Duluth bike trail map
reddit for mountain bikers
2008.11.03 13:54 reddit for mountain bikers
A cycling community enthusiastic about mountain biking and all things related.
2012.02.22 02:51 rhizopogon We should go for a bike ride in the VA/MD/DC area
Do you bicycle in the DC region? Do you want to? Join us! We share information specific to bicycling in the greater DC/MD/VA metro area.
2016.08.05 15:28 gmdski117 Biking in Chicago
A place for cycling events and info in Chicago. A place for pictures or your bikes and roads you ride on. Please feel free to submit any info pictures as this sub is still *Under Construction*....Thanks!
2023.06.04 08:30 Ali_Muhammad_Mallah Reflections of Paradise: A Detailed Description of Azad-Kashmir's Lakes
| || | submitted by Ali_Muhammad_Mallah to ONLINESCIENCEHUB [link] [comments]
A complete description of all the Lakes of Azad-Kashmir. 1.
Rati Gali Lake 2.
Rati Gali Small 3.
Hans Raj Lake 4.
Kala Sar Lake 5.
Ghatian Lake 6.
Saral Lake 7.
Moon Lake 8.
Ram Chakor Lake 9.
Mulanwali Lake 10.
Butkanali Lake 11.
Shounter Lake 12.
Chitta Katha Lake 13.
Chitta Katha 2 14.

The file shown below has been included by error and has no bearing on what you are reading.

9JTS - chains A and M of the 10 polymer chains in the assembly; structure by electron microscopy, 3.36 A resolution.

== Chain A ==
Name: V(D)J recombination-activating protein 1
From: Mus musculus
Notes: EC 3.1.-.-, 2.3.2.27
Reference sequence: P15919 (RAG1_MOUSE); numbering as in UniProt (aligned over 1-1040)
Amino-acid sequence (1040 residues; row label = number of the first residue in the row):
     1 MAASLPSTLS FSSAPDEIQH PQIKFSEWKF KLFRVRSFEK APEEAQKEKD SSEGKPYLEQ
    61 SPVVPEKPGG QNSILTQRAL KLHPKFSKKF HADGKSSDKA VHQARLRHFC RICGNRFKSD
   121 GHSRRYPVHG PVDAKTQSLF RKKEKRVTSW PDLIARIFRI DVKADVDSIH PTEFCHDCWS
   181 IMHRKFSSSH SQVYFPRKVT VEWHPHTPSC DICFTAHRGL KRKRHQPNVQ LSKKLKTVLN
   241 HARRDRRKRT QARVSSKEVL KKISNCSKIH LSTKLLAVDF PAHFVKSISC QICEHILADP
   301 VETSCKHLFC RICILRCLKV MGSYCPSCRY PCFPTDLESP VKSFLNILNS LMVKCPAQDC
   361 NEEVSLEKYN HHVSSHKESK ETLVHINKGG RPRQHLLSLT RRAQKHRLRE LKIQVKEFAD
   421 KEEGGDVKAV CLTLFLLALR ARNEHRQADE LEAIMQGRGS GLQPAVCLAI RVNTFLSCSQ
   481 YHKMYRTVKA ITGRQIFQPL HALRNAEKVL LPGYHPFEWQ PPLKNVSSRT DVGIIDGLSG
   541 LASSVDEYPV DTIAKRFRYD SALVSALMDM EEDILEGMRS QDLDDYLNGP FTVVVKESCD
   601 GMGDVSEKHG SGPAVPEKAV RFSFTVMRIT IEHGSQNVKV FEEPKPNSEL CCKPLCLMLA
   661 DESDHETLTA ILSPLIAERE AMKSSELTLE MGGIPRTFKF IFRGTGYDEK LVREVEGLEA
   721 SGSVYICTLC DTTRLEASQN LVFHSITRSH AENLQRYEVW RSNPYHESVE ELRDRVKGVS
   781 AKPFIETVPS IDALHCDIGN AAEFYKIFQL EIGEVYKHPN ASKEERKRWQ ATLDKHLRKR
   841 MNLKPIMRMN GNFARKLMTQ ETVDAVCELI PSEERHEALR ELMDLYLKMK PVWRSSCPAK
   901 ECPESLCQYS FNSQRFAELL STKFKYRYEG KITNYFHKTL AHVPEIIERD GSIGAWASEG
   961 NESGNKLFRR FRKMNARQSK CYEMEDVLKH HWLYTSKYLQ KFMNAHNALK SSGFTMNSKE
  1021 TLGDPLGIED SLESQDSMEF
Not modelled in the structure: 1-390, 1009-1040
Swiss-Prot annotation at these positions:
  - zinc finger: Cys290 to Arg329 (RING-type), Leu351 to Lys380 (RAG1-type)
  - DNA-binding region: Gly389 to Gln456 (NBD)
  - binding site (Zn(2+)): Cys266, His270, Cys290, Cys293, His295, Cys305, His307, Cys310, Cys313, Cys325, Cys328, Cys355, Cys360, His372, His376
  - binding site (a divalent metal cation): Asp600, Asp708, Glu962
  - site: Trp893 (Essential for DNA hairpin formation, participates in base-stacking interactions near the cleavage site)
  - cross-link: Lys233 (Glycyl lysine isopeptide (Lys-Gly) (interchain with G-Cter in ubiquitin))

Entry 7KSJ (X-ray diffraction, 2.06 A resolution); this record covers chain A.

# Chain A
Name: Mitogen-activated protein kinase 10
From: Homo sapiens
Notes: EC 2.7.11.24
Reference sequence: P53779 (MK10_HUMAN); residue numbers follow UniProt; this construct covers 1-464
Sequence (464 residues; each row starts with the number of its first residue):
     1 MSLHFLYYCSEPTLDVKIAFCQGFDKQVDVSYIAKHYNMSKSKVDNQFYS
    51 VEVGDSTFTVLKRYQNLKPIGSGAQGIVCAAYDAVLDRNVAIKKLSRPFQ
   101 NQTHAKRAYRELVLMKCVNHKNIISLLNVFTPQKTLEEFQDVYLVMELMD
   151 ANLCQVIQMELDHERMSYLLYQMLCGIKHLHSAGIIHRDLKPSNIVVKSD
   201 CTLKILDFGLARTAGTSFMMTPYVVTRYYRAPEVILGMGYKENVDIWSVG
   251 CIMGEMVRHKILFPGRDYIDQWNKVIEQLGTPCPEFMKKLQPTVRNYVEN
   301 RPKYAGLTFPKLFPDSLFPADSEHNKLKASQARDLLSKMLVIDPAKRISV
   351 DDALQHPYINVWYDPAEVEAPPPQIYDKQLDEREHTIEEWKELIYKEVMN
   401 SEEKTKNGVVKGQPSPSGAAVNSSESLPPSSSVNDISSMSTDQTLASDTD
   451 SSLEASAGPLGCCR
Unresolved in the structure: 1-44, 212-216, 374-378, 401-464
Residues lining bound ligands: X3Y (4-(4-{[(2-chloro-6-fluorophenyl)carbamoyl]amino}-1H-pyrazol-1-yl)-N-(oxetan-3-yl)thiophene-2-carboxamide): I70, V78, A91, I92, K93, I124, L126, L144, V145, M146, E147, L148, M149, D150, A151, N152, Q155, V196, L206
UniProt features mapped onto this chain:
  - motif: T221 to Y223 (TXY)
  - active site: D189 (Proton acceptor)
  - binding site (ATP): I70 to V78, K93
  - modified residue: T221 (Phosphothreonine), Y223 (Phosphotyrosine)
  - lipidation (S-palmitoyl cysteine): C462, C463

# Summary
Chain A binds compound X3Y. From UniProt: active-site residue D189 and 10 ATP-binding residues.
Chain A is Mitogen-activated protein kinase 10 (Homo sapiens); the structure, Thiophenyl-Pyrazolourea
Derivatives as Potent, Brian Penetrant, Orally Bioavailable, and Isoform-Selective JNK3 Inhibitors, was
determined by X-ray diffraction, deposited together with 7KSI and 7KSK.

Banjusa Lake 15.
Baghsar Lake 16.
Subri / Langarpura Lake 17.
Zalzal Lake 18.
Patlian Lake 19.
Mai Narada Lake 20.
Noori Lake 21.
Khargam Lake 22.
Duck Lake 1. Rati Gali Lake
First of all, remove the confusion of the name Rati Gali. Until 2010, the local name of Rati Gali was Darian Saryan Sar. Sar(sar) is locally referred to as a Lake
or a natural body of water. Officially in 2010 and a local Sufi saint, Mian Barkatullah Sarkar, whose Astana is known as Barkatiya. Due to the recognition and respect of his religious services, the Lake
and the road leading to it were named after him and the Lake
was named Rati Gali Barkatiya Lake
, which also has a formal government notification. Rati Gali Lake
is an alpine glacial Lake
located in the Neelum Valley, meaning its source of water is the glaciers in the area.
is accessible from Duariyan on Wadi Neelam Road at a distance of about 75 km from the southern side of Muzaffarabad. Which leads to the base camp after a 16 km jeep track from Dwarian. The Lake
can be reached after an hour-easy trek from the base camp. This Lake
is located at an altitude of 12130 feet or 3700 meters above sea level. It is a popular tourist spot in the area where all the facilities are available. There is a large camping site at the base camp where tents and food, electricity, and Wi-Fi are available at affordable prices and for horse riding enthusiasts there is a horse-riding facility to reach the Lake